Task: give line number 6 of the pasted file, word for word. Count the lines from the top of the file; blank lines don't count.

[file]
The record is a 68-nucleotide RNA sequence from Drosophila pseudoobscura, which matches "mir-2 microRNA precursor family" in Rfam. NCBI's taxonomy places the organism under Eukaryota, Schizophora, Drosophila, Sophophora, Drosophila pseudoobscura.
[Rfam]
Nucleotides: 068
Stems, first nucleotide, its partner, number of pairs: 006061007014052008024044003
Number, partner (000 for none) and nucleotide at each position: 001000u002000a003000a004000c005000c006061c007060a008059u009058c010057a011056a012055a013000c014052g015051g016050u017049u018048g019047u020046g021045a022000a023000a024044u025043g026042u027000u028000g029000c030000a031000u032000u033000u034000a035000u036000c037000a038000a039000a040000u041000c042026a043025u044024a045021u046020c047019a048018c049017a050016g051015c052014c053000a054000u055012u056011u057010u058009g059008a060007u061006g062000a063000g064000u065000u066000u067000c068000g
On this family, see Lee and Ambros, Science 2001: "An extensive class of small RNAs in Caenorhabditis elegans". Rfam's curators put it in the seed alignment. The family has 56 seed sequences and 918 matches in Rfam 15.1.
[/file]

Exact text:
On this family, see Lee and Ambros, Science 2001: "An extensive class of small RNAs in Caenorhabditis elegans". Rfam's curators put it in the seed alignment. The family has 56 seed sequences and 918 matches in Rfam 15.1.